There is a rule or mantra, we professionals have in mental health that rings true always. It is simply that nobody controls our behavior except, ourselves, meaning, nobody is in charge of anyone else’s actions, except for the individual him or herself. So, before you go blaming someone for your behavior, or engaging in self-harm, remember my story.

 

Back then, I feared I would always be in pain. Whether you have a long-standing condition or are suffering from a new diagnosis, the fear of symptoms re-activating or worsening is a real problem for us with a mental illness. Most of us want to know

  1. will I always have this diagnosis?,
  2. what if these symptoms persist? Or even,
  3. how do I know when I’ve recovered?

 

Investigate the nature of your diagnosis and prognosis. With this information in hand, you can now devise a plan to manage your situation. The best way to ensure your worst fears about relapse never become a reality means having a stance about recovery. Folks with a chronic condition, co-morbidities, and other factors complicating the road to better health and wellness should be even more realistic with the stance they hold towards healing.

 

Here is the irony but also the pragmatic black and white of it all. Let’s say you are having a problem. The fastest and least risky route to fixing the issue is finding a solution. So, when you’ve got several problems happening at once, finding multiple solutions takes more savvy, skill, and more energy. If we are to pursue this logic, as the sheer volume of issues increases, so do all the ‘inputs’ into recovery. By inputs or ‘protective factors’ as some call them, I mean the amount of energy, self-awareness, skill, and savvy around navigating every avenue of your journey healing.

 

Listen, you can still turn this around, it is just going to take everything you’ve got!

 

J. Peters

J. Peters

Max Guttman '08, MSW '12, is the owner of Recovery Now, a private mental health practice. Through his work as a Licensed Clinical Social Worker, therapist and disability rights advocate, Max fights for those without a voice in various New York City care systems. He received a 2020 Bearcats of the Last Decade 10 Under 10 award from the Binghamton University Alumni Association. Guttman treats clients with anxiety and depression, but specializes in issues related to psychosis or schizoaffective spectrum disorders. He frequently writes on his lived experiences with schizophrenia. "I knew my illness was so complex that I’d need a professional understanding of its treatment to gain any real momentum in recovery," Guttman says. "After undergraduate school and the onset of my illness, I evaluated different graduate programs that could serve as a career and mechanism to guide and direct my self-care. After experiencing the helping hand of my social worker and therapist right after my 'break,' I chose social work education because of its robust skill set and foundation of knowledge I needed to heal and help others." "In a world of increasing tragedy, we should help people learn from our lived experiences. My experience brings humility, authenticity and candidness to my practice. People genuinely appreciate candidness when it comes to their health and recovery. Humility provides space for mistakes and appraisal of progress. I thank my lived experience for contributing to a more egalitarian therapeutic experience for my clients."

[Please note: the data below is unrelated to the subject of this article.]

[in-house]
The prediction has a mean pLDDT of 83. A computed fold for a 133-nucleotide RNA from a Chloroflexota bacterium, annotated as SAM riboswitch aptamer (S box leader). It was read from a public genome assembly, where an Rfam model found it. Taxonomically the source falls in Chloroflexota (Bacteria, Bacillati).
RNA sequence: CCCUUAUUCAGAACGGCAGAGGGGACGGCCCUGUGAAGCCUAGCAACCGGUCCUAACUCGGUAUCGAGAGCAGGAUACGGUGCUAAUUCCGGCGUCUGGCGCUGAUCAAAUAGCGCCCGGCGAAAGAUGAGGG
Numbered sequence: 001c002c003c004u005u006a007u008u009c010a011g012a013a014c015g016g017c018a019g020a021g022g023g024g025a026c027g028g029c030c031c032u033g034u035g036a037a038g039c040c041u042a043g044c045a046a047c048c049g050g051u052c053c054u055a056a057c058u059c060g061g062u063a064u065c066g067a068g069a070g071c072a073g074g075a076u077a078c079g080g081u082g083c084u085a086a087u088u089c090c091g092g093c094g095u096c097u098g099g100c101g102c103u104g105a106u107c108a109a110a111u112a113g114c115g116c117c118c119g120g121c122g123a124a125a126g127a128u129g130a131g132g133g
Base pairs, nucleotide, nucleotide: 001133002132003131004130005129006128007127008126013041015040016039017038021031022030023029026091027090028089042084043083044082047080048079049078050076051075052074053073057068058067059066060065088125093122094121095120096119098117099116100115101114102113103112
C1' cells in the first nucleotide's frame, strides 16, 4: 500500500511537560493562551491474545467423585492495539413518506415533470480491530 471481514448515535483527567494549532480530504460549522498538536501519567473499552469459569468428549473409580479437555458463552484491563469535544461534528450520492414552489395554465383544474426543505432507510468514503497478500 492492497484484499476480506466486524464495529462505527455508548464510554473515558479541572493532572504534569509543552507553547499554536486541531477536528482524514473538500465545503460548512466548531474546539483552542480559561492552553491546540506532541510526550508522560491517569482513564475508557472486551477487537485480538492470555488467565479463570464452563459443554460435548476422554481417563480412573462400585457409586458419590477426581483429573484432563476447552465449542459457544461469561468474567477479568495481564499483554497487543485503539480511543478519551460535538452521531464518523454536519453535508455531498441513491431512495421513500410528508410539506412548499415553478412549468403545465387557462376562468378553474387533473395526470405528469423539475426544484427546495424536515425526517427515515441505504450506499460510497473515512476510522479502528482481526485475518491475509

Related Posts

%d bloggers like this: